Human Capital & Careers

Lawmakers: Workers Use HSAs as Tax Shelters

After four years, the concept of health saving accounts is still floundering. In fact, workers are using the plans for the wrong reasons, says a ne...
Sarah JohnsonApril 30, 2008

Health savings accounts were created on the premise that they would make employees more responsible for their health-care costs and help suppress the rising medical expenses at companies, and in the U.S. overall. However, it turns out that many participants of the high-deductible health plans are using them for their tax advantages rather than health-care savings.

In fact, HSAs are more popular among wealthy Americans than those with low incomes. The average adjusted gross income of 2005 tax filers who participated in HSAs was $139,000 compared to the average income of $57,000 for all other taxpayers, according to a U.S. Government Accountability Office report released on Wednesday.

Lawmakers plan to use the GAO finding to support their claims that the four-year-old HSA concept is faulty. “[HSAs] aren’t the answer for providing adequate health insurance coverage for the average American,” said California Democrat Representative Henry Waxman, chairman of the House Oversight and Government Reform Committee. “This report provides further evidence that we need to reexamine whether this is the right way to use the government’s resources to address our health-care needs.”

The GAO also reports that in 2005, the total value of HSA contributions was double the amount of withdrawn funds ($754 million compared to $366 million). Waxman’s committee suggests the lack of HSA spending shows some employees are using the plans as a tax shelter device rather than its intended purpose as a way to save on health-care costs.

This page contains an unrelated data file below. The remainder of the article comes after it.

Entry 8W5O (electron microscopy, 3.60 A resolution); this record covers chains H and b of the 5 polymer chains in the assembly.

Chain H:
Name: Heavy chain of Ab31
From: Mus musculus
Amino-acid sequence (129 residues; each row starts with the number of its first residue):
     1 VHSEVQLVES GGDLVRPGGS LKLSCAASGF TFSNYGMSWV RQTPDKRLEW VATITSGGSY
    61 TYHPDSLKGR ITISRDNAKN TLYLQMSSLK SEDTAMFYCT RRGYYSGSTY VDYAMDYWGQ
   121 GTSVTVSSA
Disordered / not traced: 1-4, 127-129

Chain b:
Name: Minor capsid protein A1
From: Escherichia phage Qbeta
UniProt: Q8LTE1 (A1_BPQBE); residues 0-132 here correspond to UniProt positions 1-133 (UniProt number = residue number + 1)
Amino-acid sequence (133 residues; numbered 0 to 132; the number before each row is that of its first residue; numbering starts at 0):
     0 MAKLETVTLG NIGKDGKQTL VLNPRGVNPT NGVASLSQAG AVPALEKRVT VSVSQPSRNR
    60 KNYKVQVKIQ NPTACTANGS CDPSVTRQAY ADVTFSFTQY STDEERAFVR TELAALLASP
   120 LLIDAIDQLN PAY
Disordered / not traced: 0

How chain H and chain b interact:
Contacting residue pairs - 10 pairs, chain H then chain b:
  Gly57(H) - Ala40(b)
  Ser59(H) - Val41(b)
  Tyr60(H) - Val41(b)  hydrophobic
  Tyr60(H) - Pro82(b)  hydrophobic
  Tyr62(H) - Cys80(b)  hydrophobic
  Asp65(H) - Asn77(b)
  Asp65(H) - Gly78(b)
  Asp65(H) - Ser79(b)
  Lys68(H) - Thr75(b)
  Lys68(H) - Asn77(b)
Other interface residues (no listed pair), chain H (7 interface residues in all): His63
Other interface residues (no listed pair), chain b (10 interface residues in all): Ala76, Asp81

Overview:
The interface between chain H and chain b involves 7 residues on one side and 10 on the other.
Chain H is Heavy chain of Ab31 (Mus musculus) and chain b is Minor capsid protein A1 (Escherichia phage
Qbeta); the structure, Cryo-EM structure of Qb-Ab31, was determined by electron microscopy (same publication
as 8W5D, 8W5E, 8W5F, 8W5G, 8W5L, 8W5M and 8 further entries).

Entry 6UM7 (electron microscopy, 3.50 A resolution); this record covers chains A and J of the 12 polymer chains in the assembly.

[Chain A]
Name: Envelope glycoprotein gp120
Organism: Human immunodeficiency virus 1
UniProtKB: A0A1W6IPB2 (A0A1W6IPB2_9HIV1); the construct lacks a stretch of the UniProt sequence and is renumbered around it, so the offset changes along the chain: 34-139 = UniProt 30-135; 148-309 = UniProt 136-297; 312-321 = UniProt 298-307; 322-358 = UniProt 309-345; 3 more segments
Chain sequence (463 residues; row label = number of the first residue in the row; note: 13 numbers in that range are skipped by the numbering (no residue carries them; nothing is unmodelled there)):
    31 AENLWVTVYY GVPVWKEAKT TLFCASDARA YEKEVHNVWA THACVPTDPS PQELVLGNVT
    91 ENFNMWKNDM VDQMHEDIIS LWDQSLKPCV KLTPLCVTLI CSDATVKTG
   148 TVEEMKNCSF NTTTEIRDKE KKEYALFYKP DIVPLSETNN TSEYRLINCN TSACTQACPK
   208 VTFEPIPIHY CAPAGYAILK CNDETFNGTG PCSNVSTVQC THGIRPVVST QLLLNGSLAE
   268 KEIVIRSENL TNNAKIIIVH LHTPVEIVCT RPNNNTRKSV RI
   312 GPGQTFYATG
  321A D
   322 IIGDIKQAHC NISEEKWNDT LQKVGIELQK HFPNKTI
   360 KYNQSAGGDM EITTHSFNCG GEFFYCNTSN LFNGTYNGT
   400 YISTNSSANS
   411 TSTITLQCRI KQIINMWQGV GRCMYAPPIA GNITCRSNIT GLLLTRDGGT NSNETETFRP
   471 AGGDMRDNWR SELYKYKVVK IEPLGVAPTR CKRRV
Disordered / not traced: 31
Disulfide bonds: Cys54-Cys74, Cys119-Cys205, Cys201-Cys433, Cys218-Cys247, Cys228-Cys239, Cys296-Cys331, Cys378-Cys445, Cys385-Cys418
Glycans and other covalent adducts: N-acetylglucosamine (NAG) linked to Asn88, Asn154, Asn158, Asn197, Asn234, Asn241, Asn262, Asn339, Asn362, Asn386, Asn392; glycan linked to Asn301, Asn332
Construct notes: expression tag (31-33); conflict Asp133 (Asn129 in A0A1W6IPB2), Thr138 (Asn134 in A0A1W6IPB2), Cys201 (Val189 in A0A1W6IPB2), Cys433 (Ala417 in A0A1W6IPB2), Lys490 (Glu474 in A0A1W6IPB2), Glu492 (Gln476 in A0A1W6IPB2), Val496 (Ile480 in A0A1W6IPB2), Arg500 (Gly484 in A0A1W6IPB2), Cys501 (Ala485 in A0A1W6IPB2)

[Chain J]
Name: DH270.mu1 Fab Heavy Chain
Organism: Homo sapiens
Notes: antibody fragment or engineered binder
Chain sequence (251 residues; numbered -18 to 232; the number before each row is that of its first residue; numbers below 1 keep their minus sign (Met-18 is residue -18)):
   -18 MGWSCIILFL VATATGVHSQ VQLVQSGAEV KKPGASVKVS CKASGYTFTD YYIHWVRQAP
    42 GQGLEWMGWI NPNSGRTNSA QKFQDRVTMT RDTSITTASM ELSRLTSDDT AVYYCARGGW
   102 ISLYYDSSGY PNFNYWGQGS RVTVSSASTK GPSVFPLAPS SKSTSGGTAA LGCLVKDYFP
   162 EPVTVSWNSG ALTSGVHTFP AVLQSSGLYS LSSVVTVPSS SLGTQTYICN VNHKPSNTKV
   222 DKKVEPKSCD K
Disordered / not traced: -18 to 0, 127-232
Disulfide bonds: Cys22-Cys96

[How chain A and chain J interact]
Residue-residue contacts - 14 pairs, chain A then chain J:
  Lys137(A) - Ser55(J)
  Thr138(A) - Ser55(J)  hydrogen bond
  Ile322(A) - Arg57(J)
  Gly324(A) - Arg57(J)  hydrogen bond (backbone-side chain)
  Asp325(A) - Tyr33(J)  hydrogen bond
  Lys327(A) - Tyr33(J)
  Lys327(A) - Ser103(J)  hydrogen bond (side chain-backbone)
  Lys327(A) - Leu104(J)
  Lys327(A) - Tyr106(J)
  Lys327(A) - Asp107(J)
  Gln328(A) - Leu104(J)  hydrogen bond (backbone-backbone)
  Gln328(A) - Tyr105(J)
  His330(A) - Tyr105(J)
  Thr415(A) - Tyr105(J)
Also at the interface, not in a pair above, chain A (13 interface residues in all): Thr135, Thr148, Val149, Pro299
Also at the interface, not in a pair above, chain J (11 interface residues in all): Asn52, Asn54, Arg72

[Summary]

HSAs were borne out of a Medicare reform law four years ago to give workers access to pre-tax dollars that could be used for out-of-pocket medical expenses. Employees fund their accounts, which are portable, for current or future medical bills. Some employers contribute to these plans; a Mercer survey conducted in 2007 showed large companies on average paid $626 for each worker enrolled in an HSA.

Despite their promised benefits, HSAs are not hugely popular. According to the GAO, more than 40 percent of eligible workers do not have an account. At the same time, the number of people who are eligible to use HSAs has grown from 438,000 in 2004, to 4.5 million in 2007.

The GAO attributes the lack of participation to employees thinking that they cannot afford an HSA, or their lack of knowledge about what the plans can do. In addition, lawmakers claim HSAs are not always used for healthcare services and items. According to Waxman’s committee, HSA funds have been spent on escort services, casinos, and bowling centers.

Based on reports that the funds are being misused, the House passed legislation two weeks ago that would require workers to prove their withdrawals were actually used for medical expenses. Stricter rules would make HSA requirements more like another type of tax-deferred plan, flexible spending accounts. The bill is currently with the Senate Finance Committee.